Hajkova P.,Chromatin
Current Opinion in Cell Biology | Year: 2010

Epigenetic reprogramming involves processes that lead to the erasure of epigenetic information. Such instances are typically connected with the reversal of differentiation and can potentially lead to the re-establishment of the pluripotent (embryonic stem (ES)-like) phenotype. Genome-wide epigenetic reprogramming occurs naturally in vivo in the course of normal mammalian development. Although in vitro reprogramming systems that can restore pluripotency in somatic cell have been designed, they are still very inefficient and the process requires considerably more time than the reprogramming processes that occur in vivo. Careful analysis of the developmental reprogramming events can give us mechanistic clues and enable us to design better in vitro experimental strategies. © 2010 Elsevier Ltd.


Ballestar E.,Chromatin
Nature Reviews Rheumatology | Year: 2011

The potential roles of epigenetic alterations in the pathogenesis of autoimmune rheumatic diseases are raising great expectations among clinicians and researchers. Epigenetic mechanisms regulate gene expression and are sensitive to external stimuli, bridging the gap between environmental and genetic factors. Considerable evidence of epigenetic changes, particularly altered patterns of DNA methylation, exists in diseases such as systemic lupus erythematosus (SLE) and rheumatoid arthritis. The importance of such changes in the pathology of rheumatic diseases has been demonstrated by examining the relationship between gene-specific methylation and SLE in monozygotic twins discordant for the disease, in whom genetic variability is excluded as a cause for discordance. Several studies have highlighted the importance of the tissue-specificity of DNA methylation changes, an aspect whichĝ€ "in contrast with genetic analysisĝ€"must be considered when designing epigenetic studies. Here I discuss the proposed mechanisms and implications of DNA methylation changes in the pathogenesis of autoimmune rheumatic diseases, the prospects for future epigenetic studies in rheumatology, the relevance of specific DNA methylation markers and the potential use of drugs with an epigenetic effect in the clinical management of these diseases. © 2011 Macmillan Publishers Limited. All rights reserved.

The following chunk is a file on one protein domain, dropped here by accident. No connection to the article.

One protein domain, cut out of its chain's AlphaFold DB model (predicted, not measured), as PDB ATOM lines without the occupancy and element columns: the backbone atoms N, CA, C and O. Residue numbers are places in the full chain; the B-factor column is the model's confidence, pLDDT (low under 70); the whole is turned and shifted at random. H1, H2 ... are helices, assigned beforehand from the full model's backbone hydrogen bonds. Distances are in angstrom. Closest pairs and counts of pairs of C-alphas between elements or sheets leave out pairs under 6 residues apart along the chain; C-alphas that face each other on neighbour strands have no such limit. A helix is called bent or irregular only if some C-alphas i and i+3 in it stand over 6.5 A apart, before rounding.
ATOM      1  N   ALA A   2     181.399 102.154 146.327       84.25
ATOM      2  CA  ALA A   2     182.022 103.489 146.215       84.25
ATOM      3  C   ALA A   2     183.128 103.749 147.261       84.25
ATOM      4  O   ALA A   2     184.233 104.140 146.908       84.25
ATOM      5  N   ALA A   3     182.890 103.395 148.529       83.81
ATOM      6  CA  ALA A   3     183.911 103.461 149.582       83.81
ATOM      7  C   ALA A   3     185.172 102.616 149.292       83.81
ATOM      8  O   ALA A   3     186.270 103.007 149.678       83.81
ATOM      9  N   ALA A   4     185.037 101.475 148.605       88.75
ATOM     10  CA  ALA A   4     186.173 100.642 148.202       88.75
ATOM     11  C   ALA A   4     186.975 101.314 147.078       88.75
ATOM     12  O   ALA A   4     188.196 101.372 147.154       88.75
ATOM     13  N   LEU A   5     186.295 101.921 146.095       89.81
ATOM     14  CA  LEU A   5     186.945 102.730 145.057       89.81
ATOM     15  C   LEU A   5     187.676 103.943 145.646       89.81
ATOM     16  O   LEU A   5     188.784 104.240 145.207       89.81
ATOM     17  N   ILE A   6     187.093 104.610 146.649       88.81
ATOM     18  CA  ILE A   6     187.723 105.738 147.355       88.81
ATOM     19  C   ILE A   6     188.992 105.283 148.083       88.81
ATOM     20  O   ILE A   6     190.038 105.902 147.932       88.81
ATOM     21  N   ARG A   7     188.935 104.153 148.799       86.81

RNAi vectors comprising a fragment of the SbCSE polynucleotide sequence and transgenic plants, e.g. transgenic sorghum plants, comprising said RNAi vectors are described. Aspects of the technology are further directed to methods of using the RNAi vectors of the present technology to silence SbCSE gene expression or activity in a transgenic plant, such as a transgenic sorghum plant. Silencing the SbCSE gene leads to reduced lignin content in a transgenic plant.


Patent
Chromatin | Date: 2015-08-03

The invention is generally related to MCs containing sorghum centromere sequences. In addition, the invention provides for methods of generating plants transformed with these MCs. MCs with novel compositions and structures are used to transform plants cells which are in turn used to generate the plant. Methods for generating the plant include methods for delivering the MC into plant cell to transform the cell, methods for selecting the transformed cell, and methods for isolating plants transformed with the MC.


Patent
Chromatin | Date: 2015-03-17

The invention is generally related to Sugarcane mini-chromosomes and recombinant chromosomes containing Sugarcane centromere sequences. In addition, the invention provides for methods of generating Sugarcane plants transformed with these Sugarcane mini-chromosomes. Sugarcane mini-chromosomes with novel compositions and structures are used to transform Sugarcane cells which are in turn used to generate Sugarcane plants. Methods for generating Sugarcane plants include methods for delivering the Sugarcane mini-chromosomes into Sugarcane cell to transform the cell, methods for selecting the transformed cell, and methods for isolating Sugarcane plants transformed with the Sugarcane mini-chromosome or recombinant chromosome.